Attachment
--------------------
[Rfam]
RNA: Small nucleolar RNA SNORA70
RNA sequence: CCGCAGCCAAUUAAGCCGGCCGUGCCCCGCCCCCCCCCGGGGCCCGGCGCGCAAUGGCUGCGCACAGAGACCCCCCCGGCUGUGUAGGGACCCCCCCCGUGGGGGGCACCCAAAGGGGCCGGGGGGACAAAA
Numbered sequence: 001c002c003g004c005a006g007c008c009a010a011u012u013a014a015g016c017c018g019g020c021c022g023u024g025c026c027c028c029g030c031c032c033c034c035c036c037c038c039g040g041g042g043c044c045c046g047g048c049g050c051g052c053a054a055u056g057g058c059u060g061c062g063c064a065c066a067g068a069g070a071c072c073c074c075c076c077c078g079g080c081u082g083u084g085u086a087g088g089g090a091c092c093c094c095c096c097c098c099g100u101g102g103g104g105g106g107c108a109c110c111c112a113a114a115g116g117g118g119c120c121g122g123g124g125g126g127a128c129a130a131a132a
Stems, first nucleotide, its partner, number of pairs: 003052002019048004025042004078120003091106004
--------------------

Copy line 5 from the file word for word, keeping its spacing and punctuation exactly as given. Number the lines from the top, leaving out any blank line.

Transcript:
Stems, first nucleotide, its partner, number of pairs: 003052002019048004025042004078120003091106004